In Tender Leaf by Wallace Nutting
This is a Wallace Nutting handcolored photo. It depicts a spring scene of trees surrounding a placid pond. The sun is just beginning to rise backlighting the scene with a gorgeous pink light. It is in its original tin frame. I've seen lots of framed Nutting photos, but I've never seen one in a frame like this. The bottom decoration is missing, but otherwise it is in excellent condition. The photo is in very good condition, with just some slight fading.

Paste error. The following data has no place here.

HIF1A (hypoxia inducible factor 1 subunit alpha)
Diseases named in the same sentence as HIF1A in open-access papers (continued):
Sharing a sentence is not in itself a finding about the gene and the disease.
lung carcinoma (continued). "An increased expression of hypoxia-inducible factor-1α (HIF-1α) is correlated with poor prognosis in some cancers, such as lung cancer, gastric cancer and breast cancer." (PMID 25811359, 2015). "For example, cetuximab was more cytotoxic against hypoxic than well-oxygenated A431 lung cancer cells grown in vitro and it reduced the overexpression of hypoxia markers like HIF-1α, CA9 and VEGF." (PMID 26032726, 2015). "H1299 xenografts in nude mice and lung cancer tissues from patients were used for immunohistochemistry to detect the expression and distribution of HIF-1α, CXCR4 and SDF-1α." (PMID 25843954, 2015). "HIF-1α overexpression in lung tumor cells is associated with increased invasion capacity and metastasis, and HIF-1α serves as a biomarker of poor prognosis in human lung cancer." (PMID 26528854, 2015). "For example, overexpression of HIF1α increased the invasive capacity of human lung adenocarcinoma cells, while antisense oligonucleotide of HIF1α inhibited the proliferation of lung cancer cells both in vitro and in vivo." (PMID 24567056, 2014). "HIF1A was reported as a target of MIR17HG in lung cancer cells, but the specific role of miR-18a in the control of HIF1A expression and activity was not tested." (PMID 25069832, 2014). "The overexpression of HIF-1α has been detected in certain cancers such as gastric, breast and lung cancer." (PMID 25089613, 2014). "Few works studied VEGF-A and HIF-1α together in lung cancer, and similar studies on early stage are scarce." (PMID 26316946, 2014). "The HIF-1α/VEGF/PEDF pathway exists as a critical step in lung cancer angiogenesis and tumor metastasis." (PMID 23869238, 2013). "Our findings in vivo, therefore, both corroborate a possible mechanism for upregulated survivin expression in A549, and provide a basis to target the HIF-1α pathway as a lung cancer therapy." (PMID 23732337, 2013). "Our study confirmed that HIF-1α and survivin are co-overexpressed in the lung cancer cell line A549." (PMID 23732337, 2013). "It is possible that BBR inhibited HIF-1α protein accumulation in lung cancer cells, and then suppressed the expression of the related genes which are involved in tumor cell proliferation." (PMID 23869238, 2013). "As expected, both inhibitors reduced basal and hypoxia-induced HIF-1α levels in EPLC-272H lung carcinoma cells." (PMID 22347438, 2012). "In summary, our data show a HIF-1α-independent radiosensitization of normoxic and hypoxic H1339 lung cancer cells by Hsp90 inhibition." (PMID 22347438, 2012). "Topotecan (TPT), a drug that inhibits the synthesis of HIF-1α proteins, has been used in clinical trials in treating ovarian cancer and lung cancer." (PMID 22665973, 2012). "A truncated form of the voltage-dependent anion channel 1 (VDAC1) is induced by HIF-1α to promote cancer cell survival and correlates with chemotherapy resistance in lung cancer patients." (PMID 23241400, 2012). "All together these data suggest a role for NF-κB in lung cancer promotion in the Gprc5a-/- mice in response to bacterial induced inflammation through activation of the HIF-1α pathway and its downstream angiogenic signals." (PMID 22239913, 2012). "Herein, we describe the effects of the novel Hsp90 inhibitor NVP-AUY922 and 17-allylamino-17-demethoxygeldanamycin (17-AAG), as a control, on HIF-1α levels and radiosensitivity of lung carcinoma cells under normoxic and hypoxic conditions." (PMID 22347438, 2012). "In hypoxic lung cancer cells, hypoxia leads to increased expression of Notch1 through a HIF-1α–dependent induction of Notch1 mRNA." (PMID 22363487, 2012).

Artist Bio: Wallace Nutting (1861-1941) Wallace Nutting is one of the most interesting figures in the American Arts and Crafts movement. He was a talented student and ultimately received a Doctor of Divinity from Harvard University. He worked as a Congregational minister but was forced to retire in his early 40s due to poor health. This led to the start of his second career—the one his is renowned for. He turned what had been a hobby, photography into a business. He realized that by applying watercolors to black and white photographs, he could create an entirely new aesthetic that was extremely popular. Nutting applied the Henry Ford production method to this to be able to meet demand. Huge numbers of photographs were printed and provided to an assembly line of colorists (mostly women). Each colorist would have a specific color and would apply this color to one portion of the photograph before passing it along to the next in line until at the end of the line the print was complete finished and sent to be signed, titled and framed. All o f them are signed Wallace Nutting, although it was unlikely that he signed many (if indeed any) of the photos. He ultimately employed other photographers and over 200 colorists. Despite this approach, Nutting’s photographs are extremely lovely and highly sought. Many other photographers began to imitate Nutting’s approach (including some that started with Nutting). The development of color film that ultimately was easier and cheaper to process led to the end of this enterprise.